Big data is a trillion-dollar industry. But for merchants and financial institutions (FIs), it’s what they do with the data that counts.
In an interview with PYMNTS, Sanjay Gupta, vice president, global head of products and corporate development at Mitek, said that for those firms, getting the most out of the torrents of data generated by consumers — while boosting identity assurance efforts — requires a skillful interplay between humans and machines.
Amid the rising tide of eCommerce and the exponential growth of transactions done online, there are different data points that are emerging that couldn’t be collected before, or maybe were not even necessarily viewed as being useful.
But as Gupta told PYMNTS, during the pandemic, huge numbers of people have avoided going to stores. Merchants, he noted, are onboarding customers that they have never seen before, and many of those individuals are supplying identity documents, and in some cases selfies, to prove they are who they say they are.
“That’s one area that has been growing over the past several years,” said Gupta.
More recently, verification efforts have grown to include biometrics, where solutions seek to determine whether an individual is “live” or not (whether, for example, a fraudster is wearing a mask to help thwart detection efforts).
Beyond the physical biometrics such as fingerprints, eyes and facial features, Gupta pointed to the rise of the “device biometric,” which ties into the behavior displayed as individuals interact with their devices.
“Many companies are starting to capture device biometrics to authenticate individuals,” he said. “The device is acting as the proxy for the individual.”
In the digital realm, the way people hold devices, the speed at which they type, the location of the devices, the number of contacts they have, etc., all can serve as “signals” to legitimize an individual’s identity and thus their transactions.
How data is collected and used becomes a bit complicated, said Gupta, against a fragmented regulatory landscape. He noted that in different jurisdictions, there are different laws governing, say, who can save a selfie from the onboarding process (in most cases these firms must have users’ consent). Data laws, he added, can vary from state to state.
We’re a long way from any global standard on collection and use of consumers’ information. Certain verticals may require higher levels of friction, said Gupta. He outlined an “apex” that would include banking at the top — where strict regulations need to be followed or else the bank’s charter is at risk.
“Onboarding an individual at that point requires that you do a thorough background check,” he said, adding that banking regulations can (and do) vary between the U.S. and Europe (where GDPR might govern data).
Merchants, especially smaller ones, may find it tricky to navigate regulations, as they may not have compliance directors able to spearhead those efforts (even some larger firms may not have that staff in place).
But beyond the nuances of data collection and use itself, lie the challenges of getting consumers to adopt new behaviors and embrace biometrics, or, in a large sense, new ways of interacting with technology.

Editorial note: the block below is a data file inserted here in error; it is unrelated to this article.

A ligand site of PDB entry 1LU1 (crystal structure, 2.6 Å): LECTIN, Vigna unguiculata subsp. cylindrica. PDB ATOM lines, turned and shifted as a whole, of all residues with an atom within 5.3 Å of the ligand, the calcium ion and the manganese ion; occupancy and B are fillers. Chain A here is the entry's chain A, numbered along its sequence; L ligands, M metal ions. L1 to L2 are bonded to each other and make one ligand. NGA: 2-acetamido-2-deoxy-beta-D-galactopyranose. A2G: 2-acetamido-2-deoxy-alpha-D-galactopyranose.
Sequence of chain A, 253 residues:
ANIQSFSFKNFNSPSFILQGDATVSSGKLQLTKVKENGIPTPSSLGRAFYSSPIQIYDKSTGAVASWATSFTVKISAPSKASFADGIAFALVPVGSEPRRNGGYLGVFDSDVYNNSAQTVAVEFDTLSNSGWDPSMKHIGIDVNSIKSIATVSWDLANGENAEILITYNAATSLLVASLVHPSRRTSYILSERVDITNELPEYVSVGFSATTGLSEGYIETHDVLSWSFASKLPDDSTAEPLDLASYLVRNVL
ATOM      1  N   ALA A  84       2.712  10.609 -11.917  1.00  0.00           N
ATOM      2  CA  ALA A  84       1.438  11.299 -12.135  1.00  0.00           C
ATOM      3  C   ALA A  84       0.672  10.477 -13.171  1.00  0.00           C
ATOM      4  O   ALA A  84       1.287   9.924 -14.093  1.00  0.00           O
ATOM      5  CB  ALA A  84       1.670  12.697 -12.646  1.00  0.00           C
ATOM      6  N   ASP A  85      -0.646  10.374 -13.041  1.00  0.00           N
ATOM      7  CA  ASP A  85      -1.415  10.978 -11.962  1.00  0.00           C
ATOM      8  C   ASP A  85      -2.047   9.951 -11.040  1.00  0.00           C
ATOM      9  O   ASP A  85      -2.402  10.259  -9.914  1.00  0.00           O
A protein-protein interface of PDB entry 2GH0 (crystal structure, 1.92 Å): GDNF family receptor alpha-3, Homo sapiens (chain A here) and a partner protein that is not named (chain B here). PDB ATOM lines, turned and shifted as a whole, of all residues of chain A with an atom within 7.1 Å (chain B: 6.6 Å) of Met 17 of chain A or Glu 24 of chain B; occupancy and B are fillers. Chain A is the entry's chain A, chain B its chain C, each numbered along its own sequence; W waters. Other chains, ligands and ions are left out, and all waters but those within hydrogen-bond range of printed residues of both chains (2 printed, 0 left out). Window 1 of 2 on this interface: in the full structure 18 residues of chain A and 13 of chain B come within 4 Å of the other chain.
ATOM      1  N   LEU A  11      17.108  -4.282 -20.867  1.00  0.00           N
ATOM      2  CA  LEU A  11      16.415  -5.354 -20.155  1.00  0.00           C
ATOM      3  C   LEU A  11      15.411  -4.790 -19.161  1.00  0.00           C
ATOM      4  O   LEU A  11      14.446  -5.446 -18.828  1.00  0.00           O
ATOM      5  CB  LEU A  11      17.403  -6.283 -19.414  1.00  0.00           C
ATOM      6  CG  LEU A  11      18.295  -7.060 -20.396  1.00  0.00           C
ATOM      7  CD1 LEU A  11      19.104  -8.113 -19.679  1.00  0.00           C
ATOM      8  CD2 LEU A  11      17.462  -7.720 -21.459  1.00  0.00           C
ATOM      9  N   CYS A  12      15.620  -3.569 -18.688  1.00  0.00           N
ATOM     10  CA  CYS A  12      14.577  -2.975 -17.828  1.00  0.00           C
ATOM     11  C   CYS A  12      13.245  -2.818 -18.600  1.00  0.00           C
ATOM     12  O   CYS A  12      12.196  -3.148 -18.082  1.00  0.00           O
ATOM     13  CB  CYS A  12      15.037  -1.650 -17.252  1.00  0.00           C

As Gupta told PYMNTS: “If you have too much friction, the individual is not going to adopt it. If you have too little friction, that's also a scary proposition,” as consumers may be alarmed at how easy it is to get into accounts. “Finding the right balance has always been an issue.”
Drilling down a bit, the challenge has been split along demographic lines, said Gupta. Younger users are generally more open to using new technologies and have likely encountered selfies as a part of daily life. Older users are a bit more daunted by technology.
Against that backdrop, behavioral biometrics may prove to be less intrusive and more readily embraced, as “it actually doesn't need the consumer to do anything extra — it's done for them,” explained Gupta.
As to the nuance of the data (and its use), Gupta noted that “if we think about the data that are captured on the mobile device and the purposes to which that data are used, there are a few buckets. You have the actual service that you provide to the end customer. [As a merchant,] I am providing you a service, but now that I actually have your data, I can target you with other products or offerings.”
By way of example: Many people may use Alexa to answer questions or control home appliances, but that same assistant can feed information to Amazon to fine tune and personalize offerings on its site — a form of actionable insight.
Another form of actionable insight derived from the interplay of technology and data, he said, comes in the ongoing fight waged by FIs and against fraudsters.
“Fraudsters are looking at this data, and obviously they want to make money, too, but they're going to create either synthetic IDs, or they're going to figure out a way to take over your account,” he said.
Anti-fraud efforts at banks used to be siloed, and he noted that a “consortium model” may encourage companies to come together, share data and address fraud attacks in creative, new ways.
“Now what we're starting to see is the value from the insights that you can get from saving the data across the spectrum and looking at fraud as a journey throughout the customer's life cycle, from onboarding all the way through transacting to offboarding,” he said.